There are certain aspects forgotten when discussing children with autism. There is plenty of discussion regarding support, awareness, and best approaches to making day to day life better. However, one key aspect is the other children in the house and how they react and take in the situation. For us, we have Miss Kinley, and what a true gem she is.
You see, it wasn’t until yesterday that Kinley had ever asked about Carter and why he had things just a little bit different then her. Kinley likes going to school and seeing her friends, while Carter didn’t really care. (Read our post about school here, although as of today Carter has been asking to go back to school) Kinley enjoys doing extra curricular activities like dance, gymnastics, and cheerleading, while Carter is content with The Magic School Bus in the living room.
Once Kinley started asking questions though, we were not really prepared to provide the answers. For us, we just assumed Kinley knew there was some differences with Carter, especially with the shunt in his head and the tube running down his neck bulging through the skin. So when we started explaining to her what was just a little bit different with Carter, we hoped it didn’t make her act any differently around him.
You see, we notice ourselves taking extra steps for Carter to be content without realizing it. Letting him watch the show he wants, or play games during his one hour of screen time right when Kinley wanted to watch one of her shows. We have never noticed until just recently, and now we ensure that doesn’t happen. It is not fair for Kinley to feel as though she doesn’t get the same amount of attention as Carter, and we do not want this to affect her later on.
When it is time to go out and do something, we got to the point where we always went to where Carter wanted to go to minimize the amount of meltdowns that occurred. We would always go to Buffalo Wild Wings since it is his favorite place to eat, while Kinley doesn’t enjoy it there. We would not go to Walmart because he hated it so much he would scream in the parking lot, even though that has passed over time. It got to the point during our vacation in Tennessee that Kinley was upset because everything was Carter’s idea. However, when we asked her what she wanted to do, it ended up being the mall!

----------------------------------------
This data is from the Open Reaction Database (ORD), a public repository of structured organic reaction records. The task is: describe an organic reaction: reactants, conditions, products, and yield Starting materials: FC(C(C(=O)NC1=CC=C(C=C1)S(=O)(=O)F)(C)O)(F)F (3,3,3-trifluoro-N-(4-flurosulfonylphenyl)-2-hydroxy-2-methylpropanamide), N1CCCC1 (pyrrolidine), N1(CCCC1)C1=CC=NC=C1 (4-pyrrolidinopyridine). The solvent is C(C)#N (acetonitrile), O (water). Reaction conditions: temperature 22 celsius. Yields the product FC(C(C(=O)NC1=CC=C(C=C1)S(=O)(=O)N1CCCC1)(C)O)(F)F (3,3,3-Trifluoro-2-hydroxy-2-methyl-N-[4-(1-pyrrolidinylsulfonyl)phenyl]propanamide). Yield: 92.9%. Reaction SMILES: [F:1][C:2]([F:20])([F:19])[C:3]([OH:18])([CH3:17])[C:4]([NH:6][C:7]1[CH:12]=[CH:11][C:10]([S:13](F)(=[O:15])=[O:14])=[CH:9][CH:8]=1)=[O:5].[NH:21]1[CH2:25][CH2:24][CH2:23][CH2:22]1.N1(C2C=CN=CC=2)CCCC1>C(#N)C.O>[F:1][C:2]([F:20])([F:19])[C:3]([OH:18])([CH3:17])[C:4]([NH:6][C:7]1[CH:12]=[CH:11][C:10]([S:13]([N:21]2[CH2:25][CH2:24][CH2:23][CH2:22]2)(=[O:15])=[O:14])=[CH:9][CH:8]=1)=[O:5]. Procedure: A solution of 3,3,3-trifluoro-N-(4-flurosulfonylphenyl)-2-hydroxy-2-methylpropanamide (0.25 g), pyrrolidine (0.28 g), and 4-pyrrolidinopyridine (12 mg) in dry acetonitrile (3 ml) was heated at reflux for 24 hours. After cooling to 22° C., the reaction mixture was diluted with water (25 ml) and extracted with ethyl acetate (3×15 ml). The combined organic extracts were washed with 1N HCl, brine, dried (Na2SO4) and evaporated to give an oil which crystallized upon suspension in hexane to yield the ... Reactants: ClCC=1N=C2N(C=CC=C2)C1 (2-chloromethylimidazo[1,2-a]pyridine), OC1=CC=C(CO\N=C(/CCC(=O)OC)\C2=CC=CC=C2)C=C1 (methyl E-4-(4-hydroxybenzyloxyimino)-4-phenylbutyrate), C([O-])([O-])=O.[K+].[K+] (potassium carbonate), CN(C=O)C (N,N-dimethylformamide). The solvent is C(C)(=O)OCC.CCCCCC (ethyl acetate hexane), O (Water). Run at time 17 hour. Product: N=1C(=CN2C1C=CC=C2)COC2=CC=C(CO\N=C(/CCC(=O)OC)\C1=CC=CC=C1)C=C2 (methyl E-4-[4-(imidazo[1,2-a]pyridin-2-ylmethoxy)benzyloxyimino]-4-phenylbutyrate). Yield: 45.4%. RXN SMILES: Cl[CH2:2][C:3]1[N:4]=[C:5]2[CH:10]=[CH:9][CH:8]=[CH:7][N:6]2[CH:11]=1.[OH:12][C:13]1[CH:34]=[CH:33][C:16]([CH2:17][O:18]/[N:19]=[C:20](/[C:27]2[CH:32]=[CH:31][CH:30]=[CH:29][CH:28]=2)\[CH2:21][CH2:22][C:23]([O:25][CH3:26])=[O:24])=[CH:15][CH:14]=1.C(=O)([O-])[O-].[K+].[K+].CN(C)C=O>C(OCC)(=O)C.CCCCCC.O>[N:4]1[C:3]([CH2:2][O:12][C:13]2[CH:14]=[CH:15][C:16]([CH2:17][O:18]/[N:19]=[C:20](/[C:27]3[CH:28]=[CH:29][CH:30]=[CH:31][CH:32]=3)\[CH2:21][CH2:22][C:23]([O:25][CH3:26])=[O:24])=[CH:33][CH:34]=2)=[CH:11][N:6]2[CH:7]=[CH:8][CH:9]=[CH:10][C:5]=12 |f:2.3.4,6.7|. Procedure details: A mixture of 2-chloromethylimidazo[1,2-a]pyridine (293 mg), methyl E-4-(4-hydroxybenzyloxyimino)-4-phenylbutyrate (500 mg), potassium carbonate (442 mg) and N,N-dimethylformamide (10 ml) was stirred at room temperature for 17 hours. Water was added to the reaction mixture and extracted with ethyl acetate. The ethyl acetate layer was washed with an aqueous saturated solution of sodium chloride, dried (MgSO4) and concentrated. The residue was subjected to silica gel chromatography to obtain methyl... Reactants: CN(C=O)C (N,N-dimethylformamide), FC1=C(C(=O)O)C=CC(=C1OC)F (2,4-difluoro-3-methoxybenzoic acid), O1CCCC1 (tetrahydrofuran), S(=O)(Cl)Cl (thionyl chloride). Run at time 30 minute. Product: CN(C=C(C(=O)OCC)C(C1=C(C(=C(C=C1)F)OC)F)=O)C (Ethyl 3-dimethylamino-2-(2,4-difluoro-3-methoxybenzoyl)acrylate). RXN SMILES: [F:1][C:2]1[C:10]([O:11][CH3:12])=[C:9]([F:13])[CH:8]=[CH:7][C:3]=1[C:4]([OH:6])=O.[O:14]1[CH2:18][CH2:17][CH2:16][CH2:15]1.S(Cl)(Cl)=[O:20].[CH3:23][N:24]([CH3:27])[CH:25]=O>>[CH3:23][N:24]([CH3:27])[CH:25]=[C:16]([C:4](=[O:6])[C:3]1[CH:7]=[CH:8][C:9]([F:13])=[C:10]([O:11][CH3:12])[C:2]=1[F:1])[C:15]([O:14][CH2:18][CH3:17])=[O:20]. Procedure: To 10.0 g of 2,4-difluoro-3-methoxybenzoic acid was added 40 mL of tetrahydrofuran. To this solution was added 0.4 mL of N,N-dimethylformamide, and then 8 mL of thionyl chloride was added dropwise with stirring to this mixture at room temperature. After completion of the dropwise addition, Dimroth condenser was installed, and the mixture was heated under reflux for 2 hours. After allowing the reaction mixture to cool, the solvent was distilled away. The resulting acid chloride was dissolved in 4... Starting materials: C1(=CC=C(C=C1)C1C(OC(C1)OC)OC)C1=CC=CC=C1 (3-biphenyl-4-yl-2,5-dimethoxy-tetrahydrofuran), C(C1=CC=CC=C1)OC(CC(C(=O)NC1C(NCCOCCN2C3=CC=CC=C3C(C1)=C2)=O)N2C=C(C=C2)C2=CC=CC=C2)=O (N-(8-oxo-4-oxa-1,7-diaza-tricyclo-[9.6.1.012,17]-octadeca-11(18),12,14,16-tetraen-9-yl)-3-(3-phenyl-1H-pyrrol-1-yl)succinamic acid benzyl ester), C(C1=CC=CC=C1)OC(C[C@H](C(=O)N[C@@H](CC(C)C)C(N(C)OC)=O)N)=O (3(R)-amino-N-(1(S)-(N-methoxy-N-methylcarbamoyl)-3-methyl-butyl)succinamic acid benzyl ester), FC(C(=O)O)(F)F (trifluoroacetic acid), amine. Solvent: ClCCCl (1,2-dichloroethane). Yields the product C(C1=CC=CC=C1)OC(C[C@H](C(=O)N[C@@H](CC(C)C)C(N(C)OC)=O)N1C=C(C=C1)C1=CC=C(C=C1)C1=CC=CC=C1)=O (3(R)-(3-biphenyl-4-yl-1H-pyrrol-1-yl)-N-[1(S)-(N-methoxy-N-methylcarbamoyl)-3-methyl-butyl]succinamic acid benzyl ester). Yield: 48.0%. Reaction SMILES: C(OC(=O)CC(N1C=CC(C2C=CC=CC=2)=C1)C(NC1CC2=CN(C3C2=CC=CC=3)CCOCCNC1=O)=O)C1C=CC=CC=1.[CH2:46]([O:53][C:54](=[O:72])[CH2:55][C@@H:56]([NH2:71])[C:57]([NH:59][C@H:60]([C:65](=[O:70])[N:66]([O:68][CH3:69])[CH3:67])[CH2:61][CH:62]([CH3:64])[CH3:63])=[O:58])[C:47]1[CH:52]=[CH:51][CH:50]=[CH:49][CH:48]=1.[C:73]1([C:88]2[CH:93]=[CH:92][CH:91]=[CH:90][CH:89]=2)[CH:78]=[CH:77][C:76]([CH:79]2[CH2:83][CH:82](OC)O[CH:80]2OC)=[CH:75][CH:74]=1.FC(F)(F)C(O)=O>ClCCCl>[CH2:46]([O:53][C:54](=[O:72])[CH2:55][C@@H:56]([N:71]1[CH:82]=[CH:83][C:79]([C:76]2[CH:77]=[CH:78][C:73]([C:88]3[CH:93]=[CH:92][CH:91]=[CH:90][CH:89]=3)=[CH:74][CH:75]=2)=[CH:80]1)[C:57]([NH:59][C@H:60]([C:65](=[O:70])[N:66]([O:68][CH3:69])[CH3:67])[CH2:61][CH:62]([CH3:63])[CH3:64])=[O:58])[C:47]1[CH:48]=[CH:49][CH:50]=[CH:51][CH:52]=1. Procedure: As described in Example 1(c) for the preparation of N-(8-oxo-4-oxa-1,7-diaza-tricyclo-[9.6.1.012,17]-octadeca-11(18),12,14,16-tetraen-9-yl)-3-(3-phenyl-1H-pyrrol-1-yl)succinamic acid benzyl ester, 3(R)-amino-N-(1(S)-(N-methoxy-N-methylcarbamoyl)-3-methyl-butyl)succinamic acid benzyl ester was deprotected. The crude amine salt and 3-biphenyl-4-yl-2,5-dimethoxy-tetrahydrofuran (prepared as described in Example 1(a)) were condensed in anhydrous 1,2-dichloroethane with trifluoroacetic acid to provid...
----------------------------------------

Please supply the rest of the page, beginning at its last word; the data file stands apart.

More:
We have also seen Kinley standing up for him. When her friends are over, she doesn’t let people go in his room to bug him. She takes any toys that are left out to him and says she found it for him. She even makes sure Carter doesn’t get left out when games and ice cream are involved. Kinley, at 7 years old and 2 years younger than Carter, acts like the big sister. Now I am not saying this doesn’t make us proud, I am saying she shouldn’t have to.
The following are some future aspects we have decided to work on:
- More one on one time with each kid
- Taking Kinley’s choices into consideration
- Allowing Kinley to have friends dates away from the rest of the family
- Preparing to dal with Carter’s outbursts, instead of planning around them
- Asking Kinley what she wants to do
- Talking to each of them and explaining why certain choices are made instead of assuming they understand
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Any advice you can give to others on siblings?